A Randomized, Double-Blind, Placebo-Controlled Trial to Evaluate the Effects of Multi-Strain Synbiotic in Patients with Functional Diarrhea and High Fecal Calprotectin Levels: A Pilot Study.

Nutrients. 2022;14(23)
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Plain language summary

Functional diarrhoea (FDr) is defined as having more than 25% loose or watery stools (Bristol stool type 6 or 7) beginning at least 6 months ago and lasting for the last 3 months but without predominant abdominal pain or bothersome bloating. The aim of this study was to investigate the effects of a multi-strain synbiotic compared to placebo on bowel symptoms, changes in the intestinal microenvironment, and safety in adults with bowel discomfort and watery or loose stools after 8 weeks of intervention. This study was a double-blind randomised controlled study. Patients were randomised to the placebo (20 patients) or synbiotic group (20 patients) with a 1:1 allocation. Results showed that the daily intake of multiple strains and fructo-oligosaccharide [oligosaccharide] for 8 weeks were effective in improving the degree of formed stool and patient-self reported bowel movement satisfaction compared to placebo in FDr patients with high faecal calprotectin levels. Furthermore, there was a significant increase in Lactobacillales at the order level in the faecal microbiome analysis of the synbiotic group. Authors conclude that their findings provide a basis for improving bowel symptoms in FDr patients.

Abstract

Synbiotics, including probiotics and prebiotics, are useful for patients with functional bowel disorders. However, which synbiotics are beneficial for patients with which diseases, especially those with functional diarrhea (FDr) with high fecal calprotectin levels, is currently unknown. FDr is an extension of irritable bowel syndrome with diarrhea (IBS-D). Although fewer studies have been conducted on FDr compared to IBS-D, its importance is increasing as its prevalence increases. The aim of this study was to evaluate the effects of a synbiotic containing a mixture of Lactobacillus and Bifidobacterium and its substrate, fructooligosaccharide, on bowel symptoms, fecal calprotectin levels, fecal microbiota, and safety in FDr patients with high fecal calprotectin levels. Forty patients were randomly assigned to either a synbiotic group or a placebo group. A total of 20 subjects in the synbiotic group and 19 subjects in the placebo group completed the study (8 weeks). Changes in FDr symptoms, fecal calprotectin levels, and gut microbiota were assessed during the intervention period. At 4 and 8 weeks, the number of bowel movements tended to increase in the synbiotic group, with a significant increase in the number of formed stools rather than loose stools (p < 0.05). Bowel movement satisfaction was significantly increased in the synbiotic group, but not in the placebo group. Intestinal flora analysis revealed that Lactobacillales at the order level was increased only in the synbiotic group at the end of the intervention. In contrast, at week 8 of the intervention, log-transformed fecal calprotectin levels were significantly decreased in the synbiotic group, although the change was not significantly different from that of the placebo group. These findings suggest that the intake of a multi-strain-containing synbiotic for 8 weeks could improve gut symptoms and the intestinal microenvironment of FDr patients with high fecal calprotectin levels.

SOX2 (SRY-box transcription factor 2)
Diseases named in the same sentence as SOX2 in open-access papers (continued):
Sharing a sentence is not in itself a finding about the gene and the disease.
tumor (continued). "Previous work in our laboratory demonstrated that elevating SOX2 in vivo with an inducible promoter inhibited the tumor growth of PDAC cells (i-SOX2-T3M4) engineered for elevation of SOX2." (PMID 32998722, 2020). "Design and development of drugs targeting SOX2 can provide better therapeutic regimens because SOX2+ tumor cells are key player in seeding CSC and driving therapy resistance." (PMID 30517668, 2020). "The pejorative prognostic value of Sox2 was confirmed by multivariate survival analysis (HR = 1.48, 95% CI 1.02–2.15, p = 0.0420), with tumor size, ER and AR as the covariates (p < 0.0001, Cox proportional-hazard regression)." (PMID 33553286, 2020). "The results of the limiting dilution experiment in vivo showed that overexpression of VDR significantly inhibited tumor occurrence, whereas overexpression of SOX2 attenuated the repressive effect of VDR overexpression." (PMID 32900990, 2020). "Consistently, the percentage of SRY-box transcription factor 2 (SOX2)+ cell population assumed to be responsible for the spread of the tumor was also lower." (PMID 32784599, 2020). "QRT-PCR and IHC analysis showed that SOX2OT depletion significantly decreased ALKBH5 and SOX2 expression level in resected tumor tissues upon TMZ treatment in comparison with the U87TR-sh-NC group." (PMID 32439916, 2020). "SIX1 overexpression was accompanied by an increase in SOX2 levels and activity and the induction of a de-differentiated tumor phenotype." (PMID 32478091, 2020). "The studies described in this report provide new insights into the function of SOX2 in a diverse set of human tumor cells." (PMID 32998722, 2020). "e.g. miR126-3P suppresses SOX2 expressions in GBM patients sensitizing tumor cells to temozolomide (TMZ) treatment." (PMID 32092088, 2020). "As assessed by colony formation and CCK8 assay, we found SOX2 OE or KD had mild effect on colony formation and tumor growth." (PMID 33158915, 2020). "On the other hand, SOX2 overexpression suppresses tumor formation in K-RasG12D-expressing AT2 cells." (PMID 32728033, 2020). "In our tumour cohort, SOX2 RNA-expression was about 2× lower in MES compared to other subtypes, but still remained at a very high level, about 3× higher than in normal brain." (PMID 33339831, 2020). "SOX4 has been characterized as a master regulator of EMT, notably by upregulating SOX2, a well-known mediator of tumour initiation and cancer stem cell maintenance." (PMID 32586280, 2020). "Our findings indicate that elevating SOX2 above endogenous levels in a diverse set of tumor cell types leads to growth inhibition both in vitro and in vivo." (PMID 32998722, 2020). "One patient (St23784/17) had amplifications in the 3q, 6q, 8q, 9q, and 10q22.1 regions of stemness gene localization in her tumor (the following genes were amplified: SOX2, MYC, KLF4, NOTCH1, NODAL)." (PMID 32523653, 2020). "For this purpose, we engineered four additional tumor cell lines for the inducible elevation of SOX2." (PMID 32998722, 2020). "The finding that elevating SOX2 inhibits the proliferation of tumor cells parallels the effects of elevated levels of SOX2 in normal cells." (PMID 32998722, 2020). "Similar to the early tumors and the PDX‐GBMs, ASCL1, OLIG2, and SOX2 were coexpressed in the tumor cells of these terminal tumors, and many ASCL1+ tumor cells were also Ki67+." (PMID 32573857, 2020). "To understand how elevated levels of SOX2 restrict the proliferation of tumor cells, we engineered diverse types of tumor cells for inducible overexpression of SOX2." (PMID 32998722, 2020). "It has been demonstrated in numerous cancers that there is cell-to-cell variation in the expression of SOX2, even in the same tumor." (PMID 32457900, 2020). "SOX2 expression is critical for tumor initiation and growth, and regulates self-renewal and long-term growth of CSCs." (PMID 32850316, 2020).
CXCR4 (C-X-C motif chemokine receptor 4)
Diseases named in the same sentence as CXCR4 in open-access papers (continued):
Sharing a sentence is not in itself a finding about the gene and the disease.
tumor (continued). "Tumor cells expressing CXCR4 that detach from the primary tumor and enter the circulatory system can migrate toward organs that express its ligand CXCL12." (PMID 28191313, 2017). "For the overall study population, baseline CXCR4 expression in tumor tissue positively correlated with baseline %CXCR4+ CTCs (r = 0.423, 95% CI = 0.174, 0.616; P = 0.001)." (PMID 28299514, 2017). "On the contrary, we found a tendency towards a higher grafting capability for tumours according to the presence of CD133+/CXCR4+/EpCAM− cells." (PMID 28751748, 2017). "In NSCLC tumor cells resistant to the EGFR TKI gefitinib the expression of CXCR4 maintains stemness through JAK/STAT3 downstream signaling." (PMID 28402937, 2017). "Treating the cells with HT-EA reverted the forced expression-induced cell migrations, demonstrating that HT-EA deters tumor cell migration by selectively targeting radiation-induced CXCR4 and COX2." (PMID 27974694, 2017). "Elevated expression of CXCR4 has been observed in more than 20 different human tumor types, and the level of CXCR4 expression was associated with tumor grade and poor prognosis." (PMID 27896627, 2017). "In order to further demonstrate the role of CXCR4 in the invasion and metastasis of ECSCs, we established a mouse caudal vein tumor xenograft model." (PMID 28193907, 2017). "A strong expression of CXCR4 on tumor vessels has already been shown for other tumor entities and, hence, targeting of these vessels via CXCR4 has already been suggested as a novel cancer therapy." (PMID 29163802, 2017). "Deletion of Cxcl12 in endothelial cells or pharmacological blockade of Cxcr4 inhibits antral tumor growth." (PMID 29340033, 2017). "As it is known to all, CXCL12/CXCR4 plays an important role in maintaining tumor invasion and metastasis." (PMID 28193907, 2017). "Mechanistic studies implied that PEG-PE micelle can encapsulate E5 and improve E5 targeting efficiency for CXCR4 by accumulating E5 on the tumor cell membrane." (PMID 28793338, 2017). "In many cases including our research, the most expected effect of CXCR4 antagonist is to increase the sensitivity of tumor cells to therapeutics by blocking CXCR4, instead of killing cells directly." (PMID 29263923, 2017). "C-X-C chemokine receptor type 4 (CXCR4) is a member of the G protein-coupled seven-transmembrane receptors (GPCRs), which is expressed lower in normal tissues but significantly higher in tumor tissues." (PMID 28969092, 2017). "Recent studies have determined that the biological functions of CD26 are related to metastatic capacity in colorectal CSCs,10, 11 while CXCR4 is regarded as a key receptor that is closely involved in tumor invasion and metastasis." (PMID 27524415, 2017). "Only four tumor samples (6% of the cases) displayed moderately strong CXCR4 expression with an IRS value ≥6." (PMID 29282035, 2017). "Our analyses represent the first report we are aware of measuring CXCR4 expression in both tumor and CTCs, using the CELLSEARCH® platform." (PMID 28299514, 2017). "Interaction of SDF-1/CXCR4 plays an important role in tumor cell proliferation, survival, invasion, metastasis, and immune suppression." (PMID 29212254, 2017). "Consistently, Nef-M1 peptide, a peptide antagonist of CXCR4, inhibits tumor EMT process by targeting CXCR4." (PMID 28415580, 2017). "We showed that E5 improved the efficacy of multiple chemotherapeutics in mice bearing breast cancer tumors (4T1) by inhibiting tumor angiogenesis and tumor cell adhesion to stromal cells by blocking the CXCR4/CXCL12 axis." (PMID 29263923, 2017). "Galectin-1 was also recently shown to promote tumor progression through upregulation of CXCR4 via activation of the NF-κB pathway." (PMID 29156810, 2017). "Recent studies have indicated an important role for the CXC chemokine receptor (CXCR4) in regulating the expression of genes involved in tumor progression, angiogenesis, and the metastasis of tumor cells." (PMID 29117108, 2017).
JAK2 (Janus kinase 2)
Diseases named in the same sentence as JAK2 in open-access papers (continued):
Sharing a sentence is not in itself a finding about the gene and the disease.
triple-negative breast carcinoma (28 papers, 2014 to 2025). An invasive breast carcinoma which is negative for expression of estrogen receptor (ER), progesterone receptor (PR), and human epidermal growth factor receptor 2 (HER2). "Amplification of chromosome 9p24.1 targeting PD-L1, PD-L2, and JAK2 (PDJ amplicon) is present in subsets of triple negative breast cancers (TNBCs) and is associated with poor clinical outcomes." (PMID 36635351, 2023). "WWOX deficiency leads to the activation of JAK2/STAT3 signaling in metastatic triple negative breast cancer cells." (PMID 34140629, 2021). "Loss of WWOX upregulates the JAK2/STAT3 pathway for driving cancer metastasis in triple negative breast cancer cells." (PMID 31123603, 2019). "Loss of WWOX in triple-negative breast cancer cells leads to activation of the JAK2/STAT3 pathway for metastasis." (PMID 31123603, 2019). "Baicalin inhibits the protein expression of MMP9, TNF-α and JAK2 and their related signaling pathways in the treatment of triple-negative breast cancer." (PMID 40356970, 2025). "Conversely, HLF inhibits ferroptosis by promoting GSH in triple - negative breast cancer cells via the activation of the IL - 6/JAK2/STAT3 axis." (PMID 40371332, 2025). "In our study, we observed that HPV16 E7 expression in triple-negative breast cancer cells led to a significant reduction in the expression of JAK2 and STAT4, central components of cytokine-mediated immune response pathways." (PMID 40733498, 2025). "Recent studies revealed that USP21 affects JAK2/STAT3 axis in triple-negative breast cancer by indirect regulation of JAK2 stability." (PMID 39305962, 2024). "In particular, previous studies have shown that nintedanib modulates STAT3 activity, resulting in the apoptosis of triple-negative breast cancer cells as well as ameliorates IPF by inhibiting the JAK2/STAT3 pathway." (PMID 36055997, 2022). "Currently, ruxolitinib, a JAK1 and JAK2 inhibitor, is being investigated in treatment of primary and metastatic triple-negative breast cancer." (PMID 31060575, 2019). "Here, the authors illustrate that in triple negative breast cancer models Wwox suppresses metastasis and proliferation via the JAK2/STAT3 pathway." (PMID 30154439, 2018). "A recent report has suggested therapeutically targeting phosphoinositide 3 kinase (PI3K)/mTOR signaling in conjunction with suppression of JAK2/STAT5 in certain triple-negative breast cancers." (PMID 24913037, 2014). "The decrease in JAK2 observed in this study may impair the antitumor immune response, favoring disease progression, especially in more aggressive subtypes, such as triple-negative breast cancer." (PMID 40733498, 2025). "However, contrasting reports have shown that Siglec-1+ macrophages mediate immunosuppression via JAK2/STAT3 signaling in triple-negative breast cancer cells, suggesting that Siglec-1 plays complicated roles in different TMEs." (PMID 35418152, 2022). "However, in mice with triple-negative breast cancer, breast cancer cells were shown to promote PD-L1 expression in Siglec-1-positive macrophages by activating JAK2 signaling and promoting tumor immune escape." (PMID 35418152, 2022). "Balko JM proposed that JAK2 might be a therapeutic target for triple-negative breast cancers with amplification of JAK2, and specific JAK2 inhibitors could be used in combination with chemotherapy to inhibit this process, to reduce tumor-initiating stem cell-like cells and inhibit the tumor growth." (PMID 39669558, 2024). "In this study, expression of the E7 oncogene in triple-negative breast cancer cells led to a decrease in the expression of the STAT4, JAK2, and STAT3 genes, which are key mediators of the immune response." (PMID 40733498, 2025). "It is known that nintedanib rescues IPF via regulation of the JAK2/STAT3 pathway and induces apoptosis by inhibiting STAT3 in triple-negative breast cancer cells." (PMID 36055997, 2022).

Lifestyle medicine

Fundamental Clinical Imbalances : Digestive, absorptive and microbiological
Patient Centred Factors : Triggers/Synbiotic
Environmental Inputs : Nutrients ; Microorganisms
Personal Lifestyle Factors : Nutrition
Functional Laboratory Testing : Stool
Bioactive Substances : Synbiotics ; Probiotics

Methodological quality

Jadad score : 4
Allocation concealment : Yes

Metadata

Nutrition Evidence keywords : Synbiotic ; Probiotics